Wednesday, June 23, 2010

The Earth Shook

Today at 1:41 EST there was an earthquake in Toronto of magnitude 5.5.  This is a more contentious statement than you might think because apparently news sources are by and large reporting it as a Toronto earthquake instead of an Ottawa earthquake despite the fact that Ottawa is drastically closer to the centre of the quake.  This happens of course because Torontonians consider themselves the centre of the world and much of the rest of Canada finds this intensely aggravating.  Ottawa citizens are upset that the quake is being attributed to Toronto and Toronto citizens are busy making Tshirts that say "I survived the Toronto Earthquake".  Oh, the humanity.

I was sitting in my living room reading a book called The Deniers:  The world-renowned scientists who stood up against global warming hysteria, political persecution, and fraud*      *and those who were too afraid to do so.
With a title like that you can rest assured you are getting a fair and balanced look at the issues and science surrounding global warming.  While reading said book suddenly the couch began to shake and I wondered what could be going on.

For a moment the answer was clear - the subway was going by underneath me.  I have plenty of experience standing in businesses near my place and feeling the world rumble and shake so clearly this must be the same... except I am 12 floors up and not particularly near the subway.  Quickly I decided that I was experiencing an earthquake, but how bad will it get and how much danger am I in?  I think it is telling about how people make decisions in times of crisis that the first thing I did was look out the window.  I had some kind of idea that if I could see glass falling from buildings or people running in mad panic that I certainly would need to take action, but instead I saw people on the street acting completely normally while the world shook under my feet.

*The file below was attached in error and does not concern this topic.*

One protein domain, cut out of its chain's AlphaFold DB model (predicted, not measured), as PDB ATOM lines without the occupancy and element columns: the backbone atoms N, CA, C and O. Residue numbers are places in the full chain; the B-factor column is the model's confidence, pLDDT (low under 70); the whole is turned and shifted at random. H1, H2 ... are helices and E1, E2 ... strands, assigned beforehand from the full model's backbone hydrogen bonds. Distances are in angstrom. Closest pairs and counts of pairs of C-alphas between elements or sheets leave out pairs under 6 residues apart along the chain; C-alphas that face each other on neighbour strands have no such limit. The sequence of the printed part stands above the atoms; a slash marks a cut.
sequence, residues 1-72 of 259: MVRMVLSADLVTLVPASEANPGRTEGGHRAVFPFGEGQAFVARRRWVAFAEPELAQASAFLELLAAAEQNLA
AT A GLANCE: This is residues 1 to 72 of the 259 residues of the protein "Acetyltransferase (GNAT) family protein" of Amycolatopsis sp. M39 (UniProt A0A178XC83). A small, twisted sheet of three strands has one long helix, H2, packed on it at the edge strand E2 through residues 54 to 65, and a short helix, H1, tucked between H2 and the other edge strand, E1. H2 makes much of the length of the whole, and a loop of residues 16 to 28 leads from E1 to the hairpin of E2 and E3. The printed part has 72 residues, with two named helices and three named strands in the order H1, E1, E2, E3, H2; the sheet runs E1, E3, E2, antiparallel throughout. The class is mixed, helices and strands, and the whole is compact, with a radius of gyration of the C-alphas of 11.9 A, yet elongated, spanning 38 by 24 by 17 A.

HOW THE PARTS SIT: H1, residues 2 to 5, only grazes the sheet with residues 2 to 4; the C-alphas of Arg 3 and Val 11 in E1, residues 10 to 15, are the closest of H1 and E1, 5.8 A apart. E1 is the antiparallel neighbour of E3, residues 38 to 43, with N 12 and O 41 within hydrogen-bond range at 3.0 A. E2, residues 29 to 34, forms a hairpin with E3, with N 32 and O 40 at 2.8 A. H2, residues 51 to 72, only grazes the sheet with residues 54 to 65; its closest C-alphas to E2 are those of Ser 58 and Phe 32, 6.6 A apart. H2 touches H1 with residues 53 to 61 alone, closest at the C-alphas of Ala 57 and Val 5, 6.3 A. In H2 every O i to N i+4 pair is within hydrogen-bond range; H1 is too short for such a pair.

I decided that since people on the street weren't even feeling a quake and other buildings looked just fine I should go to my computer and start messaging people.  I am not claiming that 'hop online and chat!' is the best general strategy to deal with natural disasters, but it is what I did.  After a couple minutes the shaking subsided and things went back to normal.  It felt so surreal that I was part of a natural disaster a moment ago, calculating the risks of being in a collapsing building vs. being on the street next to a collapsing building and now I am back to business as usual.

So to summarize my responses to natural disaster:

- See what other people are doing
- Chat about it online
- Go back to goofing off

I think I need a better plan.


  1. I just bought

    "Merchants of Doubt: How a Handful of Scientists Obscured the Truth on Issues from Tobacco Smoke to Global Warming"

    I'll send it to you when I finish. Shouldn't be too long as summer has arrived and work is almost done.

  2. Just heard a quotation on a podcast that fits in nicely with your reading on AGW. It's from the author of the book that I mentioned above (I actually heard about the book from the podcast)

    "The reality is that science does produce a lot of very robust knowledge but it's not absolute and we need to accept that so that we don't fall prey to this idea that we can undermine it just by raising some little question about the details on the edges."

    ~Naomi Oreskes (Author of Merchants of Doubt, speaking on the podcast 'Point of Inquiry' - the podcast of the centre for inquiry ("a thinktank advancing reason, science, and secular values in public affairs and at the grass roots").

  3. I did precisely the same thing. Earth shakes, wonder how likely it is I'm going to die and what I should do to avoid it, look out window, go back to what I was doing.

    Of course the stupidest thing you can do in an earthquake is go look out the window. In a large concrete building by far the most likely damage is the windows shattering. This happened in many buildings in Ottawa.

  4. Shouldn't you go stand in an interior doorway?